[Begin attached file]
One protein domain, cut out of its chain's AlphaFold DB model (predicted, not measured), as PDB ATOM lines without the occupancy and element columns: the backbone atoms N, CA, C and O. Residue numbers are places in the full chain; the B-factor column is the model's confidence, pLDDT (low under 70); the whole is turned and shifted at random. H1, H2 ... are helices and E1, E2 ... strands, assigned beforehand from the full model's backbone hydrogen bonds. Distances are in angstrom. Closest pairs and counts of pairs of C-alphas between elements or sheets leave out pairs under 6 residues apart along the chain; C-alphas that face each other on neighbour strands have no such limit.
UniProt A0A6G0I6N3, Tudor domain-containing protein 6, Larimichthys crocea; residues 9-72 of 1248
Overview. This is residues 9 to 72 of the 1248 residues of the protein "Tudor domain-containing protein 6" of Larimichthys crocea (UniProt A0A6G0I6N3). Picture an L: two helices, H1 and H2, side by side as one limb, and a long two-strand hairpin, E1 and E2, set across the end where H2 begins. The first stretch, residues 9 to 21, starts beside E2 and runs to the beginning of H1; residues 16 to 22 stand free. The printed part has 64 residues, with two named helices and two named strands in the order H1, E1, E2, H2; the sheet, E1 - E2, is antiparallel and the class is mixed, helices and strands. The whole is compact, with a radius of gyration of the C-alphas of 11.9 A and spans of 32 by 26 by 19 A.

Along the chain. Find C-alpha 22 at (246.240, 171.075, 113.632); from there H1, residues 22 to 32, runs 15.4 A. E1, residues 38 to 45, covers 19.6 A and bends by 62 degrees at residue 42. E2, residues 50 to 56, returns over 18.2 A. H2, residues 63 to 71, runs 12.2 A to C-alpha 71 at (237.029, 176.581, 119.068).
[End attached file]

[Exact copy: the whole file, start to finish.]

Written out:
One protein domain, cut out of its chain's AlphaFold DB model (predicted, not measured), as PDB ATOM lines without the occupancy and element columns: the backbone atoms N, CA, C and O. Residue numbers are places in the full chain; the B-factor column is the model's confidence, pLDDT (low under 70); the whole is turned and shifted at random. H1, H2 ... are helices and E1, E2 ... strands, assigned beforehand from the full model's backbone hydrogen bonds. Distances are in angstrom. Closest pairs and counts of pairs of C-alphas between elements or sheets leave out pairs under 6 residues apart along the chain; C-alphas that face each other on neighbour strands have no such limit.
UniProt A0A6G0I6N3, Tudor domain-containing protein 6, Larimichthys crocea; residues 9-72 of 1248
Overview. This is residues 9 to 72 of the 1248 residues of the protein "Tudor domain-containing protein 6" of Larimichthys crocea (UniProt A0A6G0I6N3). Picture an L: two helices, H1 and H2, side by side as one limb, and a long two-strand hairpin, E1 and E2, set across the end where H2 begins. The first stretch, residues 9 to 21, starts beside E2 and runs to the beginning of H1; residues 16 to 22 stand free. The printed part has 64 residues, with two named helices and two named strands in the order H1, E1, E2, H2; the sheet, E1 - E2, is antiparallel and the class is mixed, helices and strands. The whole is compact, with a radius of gyration of the C-alphas of 11.9 A and spans of 32 by 26 by 19 A.

Along the chain. Find C-alpha 22 at (246.240, 171.075, 113.632); from there H1, residues 22 to 32, runs 15.4 A. E1, residues 38 to 45, covers 19.6 A and bends by 62 degrees at residue 42. E2, residues 50 to 56, returns over 18.2 A. H2, residues 63 to 71, runs 12.2 A to C-alpha 71 at (237.029, 176.581, 119.068).